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Scott Howard-Cooper

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Today's stars are much more aware of the looming labor situation than their contemporaries were in 1998.
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Unlike in '98, NBA's stars being realistic about labor deal


Posted Mar 2 2010 10:10AM

It's already different this time, no matter how things turn out next year, because players are involved in the labor process in a way their apathetic forerunners could not muster in the previous showdown with owners.

Back then, it was a lot of guys with surprisingly little interest in following developments even as the work stoppage raced toward reality, while the running joke was that the union rep for each team was whatever sucker wasn't in the room when the vote was taken.

Now, LeBron James, Carmelo Anthony and Dwyane Wade show up at the bargaining table as negotiations begin in earnest at All-Star weekend. It doesn't mean much in actuality, but for symbolism and as a sign of solidarity, a little glitter goes a long way. Splashy names are backing the process, headline writers take notice, and -- viola! -- no apathy.

Now (and this is where it really gets good) the stars are admitting they are concerned about a work stoppage. Their show-no-fear world on the court is gone, replaced by pragmatism in the new economic climate of commissioner David Stern offering to open the books to the union to prove that teams are heading toward combined losses of $400 million this season.

"I think you have to be worried, especially because everybody's been pointing to a lockout," Utah's Deron Williams said. "Guys are worried and hopefully we can get the issue resolved. But you see what happened with the preliminary thing that the owners passed out, and they said we're pretty far off."

Yes, the preliminary thing.

Owners made an initial offer the union regarded as unacceptable to the point that it refused to consider the proposal a proposal. So this can quickly swerve into tangled semantics, careening toward summer 2011 and the end of the current Collective Bargaining Agreement.

This is not players showing weakness; this is them being realistic.

It's also not players moving into the fetal position. They know, though, that owners, via Stern, are experienced at this sort of thing and galvanized by bleeding oceans of red ink.

"It's something that we're going to have to deal with," Williams said. "Guys are definitely concerned."

Said Gerald Wallace, the Bobcats' All-Star forward: "It's never too early. This is the time you start making your preparations for that. Obviously, we want it to work out, but we have to prepare ourselves for the worst and start saving. Cut back on a few things. You prepare for the worst and hope it doesn't come, but if it does, at least you're prepared for it."

More players involved than before is obviously a good thing, for coalition building and the chance to trumpet their own resolve. A united front is headed by smart people -- Derek Fisher of the Lakers as president, Adonal Foyle of the Magic as first vice president.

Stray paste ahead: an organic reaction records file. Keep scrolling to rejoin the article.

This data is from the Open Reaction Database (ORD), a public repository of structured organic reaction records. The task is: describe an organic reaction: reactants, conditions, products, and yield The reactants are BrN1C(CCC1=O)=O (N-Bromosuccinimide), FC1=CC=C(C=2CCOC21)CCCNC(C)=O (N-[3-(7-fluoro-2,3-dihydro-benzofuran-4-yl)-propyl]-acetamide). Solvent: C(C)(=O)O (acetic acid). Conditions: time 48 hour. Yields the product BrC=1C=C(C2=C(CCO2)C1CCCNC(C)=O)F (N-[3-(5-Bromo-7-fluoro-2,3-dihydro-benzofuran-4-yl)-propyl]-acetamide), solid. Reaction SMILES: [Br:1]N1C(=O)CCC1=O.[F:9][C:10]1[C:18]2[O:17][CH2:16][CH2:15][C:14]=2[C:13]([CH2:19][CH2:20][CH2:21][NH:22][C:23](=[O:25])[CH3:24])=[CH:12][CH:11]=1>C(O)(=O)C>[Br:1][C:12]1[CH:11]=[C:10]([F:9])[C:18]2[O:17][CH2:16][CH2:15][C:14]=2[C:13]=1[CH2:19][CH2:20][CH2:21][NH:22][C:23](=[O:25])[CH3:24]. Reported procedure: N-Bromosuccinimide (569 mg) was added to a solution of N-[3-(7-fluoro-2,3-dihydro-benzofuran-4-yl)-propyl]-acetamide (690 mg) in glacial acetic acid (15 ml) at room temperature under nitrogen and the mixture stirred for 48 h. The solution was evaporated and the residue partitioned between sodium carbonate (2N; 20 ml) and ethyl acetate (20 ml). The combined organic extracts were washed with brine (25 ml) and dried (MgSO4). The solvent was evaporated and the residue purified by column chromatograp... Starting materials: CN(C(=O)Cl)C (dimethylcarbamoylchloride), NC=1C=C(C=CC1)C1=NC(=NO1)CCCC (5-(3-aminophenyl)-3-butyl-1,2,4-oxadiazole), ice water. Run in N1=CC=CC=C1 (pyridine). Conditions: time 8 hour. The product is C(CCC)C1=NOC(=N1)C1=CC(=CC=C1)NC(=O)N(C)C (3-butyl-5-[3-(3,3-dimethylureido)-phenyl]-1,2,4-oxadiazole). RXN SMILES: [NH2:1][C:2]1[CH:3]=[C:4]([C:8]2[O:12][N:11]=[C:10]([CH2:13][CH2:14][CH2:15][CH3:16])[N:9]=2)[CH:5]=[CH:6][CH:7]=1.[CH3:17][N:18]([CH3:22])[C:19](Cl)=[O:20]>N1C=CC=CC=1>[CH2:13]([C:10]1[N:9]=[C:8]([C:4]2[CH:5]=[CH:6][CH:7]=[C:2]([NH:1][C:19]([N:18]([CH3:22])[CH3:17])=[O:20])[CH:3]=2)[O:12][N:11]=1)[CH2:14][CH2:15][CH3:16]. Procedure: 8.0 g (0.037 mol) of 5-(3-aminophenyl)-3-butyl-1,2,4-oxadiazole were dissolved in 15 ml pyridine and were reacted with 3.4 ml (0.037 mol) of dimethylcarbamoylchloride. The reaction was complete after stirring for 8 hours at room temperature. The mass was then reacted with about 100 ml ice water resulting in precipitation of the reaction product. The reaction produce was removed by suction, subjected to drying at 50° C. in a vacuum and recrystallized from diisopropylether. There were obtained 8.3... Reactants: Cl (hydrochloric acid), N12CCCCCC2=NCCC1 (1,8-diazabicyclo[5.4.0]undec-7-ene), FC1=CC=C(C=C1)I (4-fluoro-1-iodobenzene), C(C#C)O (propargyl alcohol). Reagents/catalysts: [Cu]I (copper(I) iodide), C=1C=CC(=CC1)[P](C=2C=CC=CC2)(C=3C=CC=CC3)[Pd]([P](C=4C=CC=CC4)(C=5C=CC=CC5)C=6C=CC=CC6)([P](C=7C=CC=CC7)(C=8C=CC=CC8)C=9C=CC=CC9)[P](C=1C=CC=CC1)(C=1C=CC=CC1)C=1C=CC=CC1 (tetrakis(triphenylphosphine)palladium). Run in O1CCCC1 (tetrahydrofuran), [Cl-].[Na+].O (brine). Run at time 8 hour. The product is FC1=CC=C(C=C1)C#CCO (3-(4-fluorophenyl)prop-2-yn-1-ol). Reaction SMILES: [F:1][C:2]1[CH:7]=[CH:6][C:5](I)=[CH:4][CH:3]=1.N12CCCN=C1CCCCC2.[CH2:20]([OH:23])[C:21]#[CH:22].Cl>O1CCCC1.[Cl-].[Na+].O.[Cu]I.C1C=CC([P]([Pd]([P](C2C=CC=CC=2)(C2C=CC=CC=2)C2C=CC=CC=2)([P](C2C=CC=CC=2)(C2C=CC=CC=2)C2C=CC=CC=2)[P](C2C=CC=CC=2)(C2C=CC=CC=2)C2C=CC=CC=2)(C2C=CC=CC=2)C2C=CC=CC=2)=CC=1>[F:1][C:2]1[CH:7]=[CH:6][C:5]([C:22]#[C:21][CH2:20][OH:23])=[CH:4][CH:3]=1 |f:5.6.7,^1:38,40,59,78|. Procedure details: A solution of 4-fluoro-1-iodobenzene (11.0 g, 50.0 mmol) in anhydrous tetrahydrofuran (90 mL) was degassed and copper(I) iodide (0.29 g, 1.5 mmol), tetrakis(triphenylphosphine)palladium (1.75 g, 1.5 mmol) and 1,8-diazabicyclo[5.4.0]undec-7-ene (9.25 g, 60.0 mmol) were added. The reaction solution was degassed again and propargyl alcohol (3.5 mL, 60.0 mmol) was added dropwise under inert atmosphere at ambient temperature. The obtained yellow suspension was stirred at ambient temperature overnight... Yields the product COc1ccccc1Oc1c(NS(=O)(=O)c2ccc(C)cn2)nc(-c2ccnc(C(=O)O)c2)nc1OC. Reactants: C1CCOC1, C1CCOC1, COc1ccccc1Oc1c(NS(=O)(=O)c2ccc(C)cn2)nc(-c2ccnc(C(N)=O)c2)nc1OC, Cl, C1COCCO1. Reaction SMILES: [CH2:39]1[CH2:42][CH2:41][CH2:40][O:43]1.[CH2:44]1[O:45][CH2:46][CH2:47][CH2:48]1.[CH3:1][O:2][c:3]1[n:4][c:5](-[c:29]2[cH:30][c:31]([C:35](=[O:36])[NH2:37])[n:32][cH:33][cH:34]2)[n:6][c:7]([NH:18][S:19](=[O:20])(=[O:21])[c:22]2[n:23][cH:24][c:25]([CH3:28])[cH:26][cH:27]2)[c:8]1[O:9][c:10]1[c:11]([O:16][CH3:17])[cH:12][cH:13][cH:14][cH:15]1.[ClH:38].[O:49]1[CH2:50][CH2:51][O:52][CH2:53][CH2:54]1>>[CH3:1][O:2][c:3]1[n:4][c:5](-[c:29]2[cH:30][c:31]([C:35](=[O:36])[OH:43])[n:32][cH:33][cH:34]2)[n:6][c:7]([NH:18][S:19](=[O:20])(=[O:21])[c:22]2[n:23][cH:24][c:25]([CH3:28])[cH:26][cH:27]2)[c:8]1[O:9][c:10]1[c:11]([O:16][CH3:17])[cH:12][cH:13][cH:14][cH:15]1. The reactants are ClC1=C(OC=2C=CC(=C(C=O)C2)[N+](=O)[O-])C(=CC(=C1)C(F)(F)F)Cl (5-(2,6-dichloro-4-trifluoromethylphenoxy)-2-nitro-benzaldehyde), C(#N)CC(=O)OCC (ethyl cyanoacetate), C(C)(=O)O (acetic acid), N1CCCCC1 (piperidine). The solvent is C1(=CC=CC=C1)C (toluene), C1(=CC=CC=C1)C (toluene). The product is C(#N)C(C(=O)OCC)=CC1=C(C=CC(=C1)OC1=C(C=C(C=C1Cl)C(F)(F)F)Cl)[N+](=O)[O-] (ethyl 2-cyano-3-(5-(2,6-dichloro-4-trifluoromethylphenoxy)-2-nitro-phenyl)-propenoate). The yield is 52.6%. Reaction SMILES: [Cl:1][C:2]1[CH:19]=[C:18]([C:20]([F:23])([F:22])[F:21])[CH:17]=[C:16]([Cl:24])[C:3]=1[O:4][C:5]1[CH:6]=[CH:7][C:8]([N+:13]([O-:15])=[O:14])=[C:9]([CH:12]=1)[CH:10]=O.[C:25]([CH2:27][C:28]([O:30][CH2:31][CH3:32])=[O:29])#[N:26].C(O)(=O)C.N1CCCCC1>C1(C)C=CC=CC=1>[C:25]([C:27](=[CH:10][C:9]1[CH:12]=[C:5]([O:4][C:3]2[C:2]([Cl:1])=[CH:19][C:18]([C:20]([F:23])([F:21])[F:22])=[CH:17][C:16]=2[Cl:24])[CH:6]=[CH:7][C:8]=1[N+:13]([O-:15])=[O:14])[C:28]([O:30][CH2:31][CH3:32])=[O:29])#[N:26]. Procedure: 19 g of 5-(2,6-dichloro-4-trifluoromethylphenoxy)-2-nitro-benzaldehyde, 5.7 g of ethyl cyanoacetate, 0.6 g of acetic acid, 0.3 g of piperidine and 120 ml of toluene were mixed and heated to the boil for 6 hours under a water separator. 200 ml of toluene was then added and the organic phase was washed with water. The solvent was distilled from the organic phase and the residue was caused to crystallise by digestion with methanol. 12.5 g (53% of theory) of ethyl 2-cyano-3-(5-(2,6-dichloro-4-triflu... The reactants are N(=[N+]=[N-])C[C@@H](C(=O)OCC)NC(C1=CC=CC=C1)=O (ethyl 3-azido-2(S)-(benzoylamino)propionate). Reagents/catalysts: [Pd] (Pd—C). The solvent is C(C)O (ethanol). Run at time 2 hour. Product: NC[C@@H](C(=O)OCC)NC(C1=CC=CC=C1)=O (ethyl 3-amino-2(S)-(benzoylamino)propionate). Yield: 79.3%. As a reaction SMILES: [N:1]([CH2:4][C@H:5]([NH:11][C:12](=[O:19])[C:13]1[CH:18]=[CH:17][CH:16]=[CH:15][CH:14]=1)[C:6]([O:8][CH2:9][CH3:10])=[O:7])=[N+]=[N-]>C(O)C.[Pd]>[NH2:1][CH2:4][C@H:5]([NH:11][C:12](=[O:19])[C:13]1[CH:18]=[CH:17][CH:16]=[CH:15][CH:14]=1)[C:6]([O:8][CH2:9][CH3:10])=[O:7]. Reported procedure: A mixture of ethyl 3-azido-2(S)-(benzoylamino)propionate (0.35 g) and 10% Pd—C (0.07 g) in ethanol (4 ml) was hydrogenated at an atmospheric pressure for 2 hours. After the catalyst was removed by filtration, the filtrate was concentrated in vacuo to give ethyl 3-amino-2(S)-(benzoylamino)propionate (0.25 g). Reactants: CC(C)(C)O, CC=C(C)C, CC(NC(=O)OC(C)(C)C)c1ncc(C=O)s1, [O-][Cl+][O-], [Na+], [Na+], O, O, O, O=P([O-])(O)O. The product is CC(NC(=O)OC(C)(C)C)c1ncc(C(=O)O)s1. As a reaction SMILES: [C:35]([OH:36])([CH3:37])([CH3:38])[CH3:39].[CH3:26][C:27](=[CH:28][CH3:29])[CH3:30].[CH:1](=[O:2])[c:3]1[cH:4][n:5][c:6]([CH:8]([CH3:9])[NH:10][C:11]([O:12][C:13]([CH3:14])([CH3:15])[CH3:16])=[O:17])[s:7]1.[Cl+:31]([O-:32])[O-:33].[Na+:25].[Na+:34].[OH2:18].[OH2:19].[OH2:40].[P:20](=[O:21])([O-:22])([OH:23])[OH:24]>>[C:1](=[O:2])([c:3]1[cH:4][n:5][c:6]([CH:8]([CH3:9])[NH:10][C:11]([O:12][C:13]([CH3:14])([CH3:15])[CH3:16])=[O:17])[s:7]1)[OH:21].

It's perhaps the best way to start what could become a contentious process with the chance of splintering by players once the paychecks stop coming in -- if previous labor actions are any indication. It's the only way to start, really.

The greatest sign, though, is the awareness of the moment. This is not any other negotiation because this is not any other time, not with a worldwide financial squeeze and the concession that even rich owners head into the process with plans of making deep cuts. Players repeating their head-in-the-clouds act of the last time -- the 1998 lockout that resulted in a rushed 50-game schedule -- would be more devastating than ever (as if it wasn't repulsive enough for fans to hear the Knicks' Patrick Ewing promoting exhibition games as a means to raise funds for needy players).

"If you look at people who play professional sports, not a lot of them are financially secure," was the Ewing quote at the time. "They make a lot of money and they also spend a lot of money."

And Ewing was the union president.

Survival mode had to kick in as players fought through the dark hours. Kenny Anderson told the New York Times back in '98 that something had to give. He couldn't keep paying $75,000 a year on insurance and maintenance for eight cars, you know. "I have to start getting tight," he said.

Anything like that in the current negotiations and the players become scorched earth. Figure the union leadership will be sending out reminders that the "Woe is me!" stance won't fly very well in the worst economy since the Great Depression.

That doesn't mean it won't happen, but the players starting off realizing how serious owners are about changing the business model is an acknowledgement of today's unique circumstances.

Players know a lockout is possible. They know it's bad.

"I think everybody's paying attention to it, especially since the owners put their first proposal out there," said Raptors forward Chris Bosh. "It's never too early to start thinking about stuff like that."

Scott Howard-Cooper has covered the NBA since 1988. You can e-mail him here.

The views on this page do not necessarily reflect the views of the NBA, its clubs or Turner Broadcasting.

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